#340 “Cerebus”: It’s great! Should you read it?

Dave Sim’s massive “Cerebus” series creates a dilemma for a comics reviewer. It contains some fantastic cartooning, hilarious scenes, and spot-on dialog. And yet… other parts feature highly misogynistic views and out-of-whack text-to-pictures ratios, both of which make it “hard to read” in different ways. Dana and Kumar re-read the second arc, “High Society,” and consider the good and the bad of the entire series, the mixing of satire and parody, and more.

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Resident of Japan since 1989, creator of "The Crazing Spider-Hag"

2 thoughts on “#340 “Cerebus”: It’s great! Should you read it?”

  1. This episode is going to help me quite a bit in my Cerebus journey – first off, it has convinced me to finally order TCJ #301, and you’ve also let me know that I’m probably not doing the work justice in my current buying and reading habits in regards to the series.

    I bought my first issue of Cerebus in the 80’s and the silly reason was because I was taken with Wolveroach (issue 54 to be exact – I was a kid enamored with Marvel at the time and that cover called to me)- I had no clue what was happening in the story but the art and concepts intrigued me. Over the last 25+ years I’ve purchased random issues and have only recently settled on arcs – I bought and read “Ascension’s End” this year, skipped “Jaka’s Story” and am now in the middle of “Minds” – I can only assume you two would disapprove of this method.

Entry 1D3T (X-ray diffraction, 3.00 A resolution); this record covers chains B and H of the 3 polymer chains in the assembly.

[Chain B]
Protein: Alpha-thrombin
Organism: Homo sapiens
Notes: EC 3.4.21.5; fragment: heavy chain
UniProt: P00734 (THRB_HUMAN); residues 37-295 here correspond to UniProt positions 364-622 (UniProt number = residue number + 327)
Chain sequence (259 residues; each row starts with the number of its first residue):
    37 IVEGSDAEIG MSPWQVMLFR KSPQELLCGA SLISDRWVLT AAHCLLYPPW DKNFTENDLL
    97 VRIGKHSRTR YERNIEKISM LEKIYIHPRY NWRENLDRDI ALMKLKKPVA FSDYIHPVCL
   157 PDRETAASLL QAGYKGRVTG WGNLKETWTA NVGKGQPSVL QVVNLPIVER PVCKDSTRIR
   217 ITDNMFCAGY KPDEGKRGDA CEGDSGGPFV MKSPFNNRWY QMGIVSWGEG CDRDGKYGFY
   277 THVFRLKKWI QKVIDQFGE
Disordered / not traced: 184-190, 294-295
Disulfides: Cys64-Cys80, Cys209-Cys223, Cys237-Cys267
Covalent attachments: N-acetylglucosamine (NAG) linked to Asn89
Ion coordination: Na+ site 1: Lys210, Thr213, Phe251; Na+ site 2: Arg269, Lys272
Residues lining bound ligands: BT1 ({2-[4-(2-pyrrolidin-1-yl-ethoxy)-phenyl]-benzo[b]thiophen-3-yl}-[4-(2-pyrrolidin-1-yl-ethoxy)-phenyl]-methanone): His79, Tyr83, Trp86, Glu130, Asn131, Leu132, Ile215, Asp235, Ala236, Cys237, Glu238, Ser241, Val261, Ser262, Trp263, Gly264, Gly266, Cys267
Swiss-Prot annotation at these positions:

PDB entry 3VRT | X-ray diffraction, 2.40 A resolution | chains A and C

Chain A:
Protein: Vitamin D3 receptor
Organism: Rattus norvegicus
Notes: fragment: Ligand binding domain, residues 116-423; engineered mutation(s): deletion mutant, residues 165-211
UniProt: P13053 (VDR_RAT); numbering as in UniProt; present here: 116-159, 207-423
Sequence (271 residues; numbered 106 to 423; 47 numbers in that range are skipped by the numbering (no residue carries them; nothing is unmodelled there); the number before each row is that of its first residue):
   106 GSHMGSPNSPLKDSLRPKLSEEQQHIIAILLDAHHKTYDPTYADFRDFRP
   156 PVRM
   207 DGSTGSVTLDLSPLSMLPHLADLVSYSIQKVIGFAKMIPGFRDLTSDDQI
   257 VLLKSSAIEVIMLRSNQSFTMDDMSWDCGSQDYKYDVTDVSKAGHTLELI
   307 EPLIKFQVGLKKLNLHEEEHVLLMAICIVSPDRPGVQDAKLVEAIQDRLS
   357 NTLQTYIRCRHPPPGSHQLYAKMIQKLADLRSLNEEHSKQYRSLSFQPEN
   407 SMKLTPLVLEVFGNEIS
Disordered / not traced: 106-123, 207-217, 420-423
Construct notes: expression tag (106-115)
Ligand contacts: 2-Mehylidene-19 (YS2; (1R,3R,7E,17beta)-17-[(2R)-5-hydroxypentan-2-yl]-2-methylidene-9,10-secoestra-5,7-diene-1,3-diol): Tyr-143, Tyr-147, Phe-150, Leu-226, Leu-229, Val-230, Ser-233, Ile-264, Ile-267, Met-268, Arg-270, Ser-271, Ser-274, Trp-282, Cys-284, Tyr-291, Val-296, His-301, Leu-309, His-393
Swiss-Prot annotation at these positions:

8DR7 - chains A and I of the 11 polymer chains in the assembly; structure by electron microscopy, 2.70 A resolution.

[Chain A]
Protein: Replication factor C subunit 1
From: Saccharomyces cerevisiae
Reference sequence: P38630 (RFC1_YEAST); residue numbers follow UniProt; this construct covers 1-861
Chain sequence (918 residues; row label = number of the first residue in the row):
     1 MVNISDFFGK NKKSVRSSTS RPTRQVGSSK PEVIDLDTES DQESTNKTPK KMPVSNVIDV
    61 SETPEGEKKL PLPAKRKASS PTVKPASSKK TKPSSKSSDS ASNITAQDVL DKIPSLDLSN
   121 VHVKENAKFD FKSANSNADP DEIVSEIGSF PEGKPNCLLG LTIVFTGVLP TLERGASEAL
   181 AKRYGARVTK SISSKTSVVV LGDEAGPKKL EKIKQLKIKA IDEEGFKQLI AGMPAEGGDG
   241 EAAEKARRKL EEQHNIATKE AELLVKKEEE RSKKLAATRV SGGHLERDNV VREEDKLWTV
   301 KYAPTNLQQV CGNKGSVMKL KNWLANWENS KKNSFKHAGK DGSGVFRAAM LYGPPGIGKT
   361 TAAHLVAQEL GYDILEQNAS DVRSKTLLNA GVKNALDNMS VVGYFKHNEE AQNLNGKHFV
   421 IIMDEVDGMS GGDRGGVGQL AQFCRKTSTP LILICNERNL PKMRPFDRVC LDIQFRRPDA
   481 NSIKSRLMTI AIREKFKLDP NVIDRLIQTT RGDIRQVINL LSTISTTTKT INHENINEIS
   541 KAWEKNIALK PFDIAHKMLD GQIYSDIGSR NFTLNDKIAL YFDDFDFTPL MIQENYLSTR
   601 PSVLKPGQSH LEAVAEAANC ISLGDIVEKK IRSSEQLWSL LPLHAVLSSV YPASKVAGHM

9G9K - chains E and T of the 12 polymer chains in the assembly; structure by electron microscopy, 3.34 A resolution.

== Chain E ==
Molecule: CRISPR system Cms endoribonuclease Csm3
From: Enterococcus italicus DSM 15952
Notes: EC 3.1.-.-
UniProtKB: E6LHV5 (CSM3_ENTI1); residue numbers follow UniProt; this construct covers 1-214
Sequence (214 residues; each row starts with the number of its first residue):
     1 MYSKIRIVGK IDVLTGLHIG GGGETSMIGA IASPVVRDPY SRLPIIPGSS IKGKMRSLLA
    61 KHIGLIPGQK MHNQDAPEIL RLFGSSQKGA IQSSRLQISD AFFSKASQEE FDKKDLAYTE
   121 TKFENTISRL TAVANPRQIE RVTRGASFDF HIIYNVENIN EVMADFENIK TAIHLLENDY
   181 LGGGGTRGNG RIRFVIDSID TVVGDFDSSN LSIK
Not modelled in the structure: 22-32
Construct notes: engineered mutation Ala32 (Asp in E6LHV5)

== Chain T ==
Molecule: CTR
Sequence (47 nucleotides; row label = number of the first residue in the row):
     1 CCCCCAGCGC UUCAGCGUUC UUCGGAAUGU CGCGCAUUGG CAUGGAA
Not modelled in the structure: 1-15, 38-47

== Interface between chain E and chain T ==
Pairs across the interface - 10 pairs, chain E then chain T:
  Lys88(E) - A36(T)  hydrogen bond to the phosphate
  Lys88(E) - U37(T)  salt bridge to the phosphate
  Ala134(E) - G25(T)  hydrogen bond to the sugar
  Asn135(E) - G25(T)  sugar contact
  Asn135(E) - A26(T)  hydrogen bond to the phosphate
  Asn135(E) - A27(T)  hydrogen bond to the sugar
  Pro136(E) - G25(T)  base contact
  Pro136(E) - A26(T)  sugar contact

However, “Minds” is something else – the art is mind-blowing – no other comic has ever looked like this or ever will – and what Sim (God/Tarim?) is putting Cerebus thru is fascinating, especially within the context of the whole “female void” insanity that surrounded the author during this period. I take it Sim was struggling with his emotional/spiritual state at the time (why he decided to take out his frustration on all women I still don’t get – if he was living in relationships with men he’d most likely have experienced the same feelings – it’s just hard sometimes living with people in general regardless of their gender (I realize that I’m oversimplifying his stance but I do think that he was just emotionally bruised from break-ups and he turned it into a philosophical war as a defense mechanism. His comic “The Girl Next Door” from Epic Illustrated I think shows what he’s really about: he’s a hurt little kid with misguided anger.)

    Anyhow, these are just random thoughts – really wanted to say thanks for setting me straight on how I should probably be approaching this book.

  2. Hi, Matthew,

    Thanks for your comments!

    There may not be a “wrong” way to read Cerebus — I certainly wouldn’t disapprove of your approach. The fact that I still haven’t finished it myself indicates that my approach might not be the right one either!

    As for your other points, I agree. We’ve had some comments poppong up on the Facebook page as well, and even when they contradict each other, I agree with all of them!


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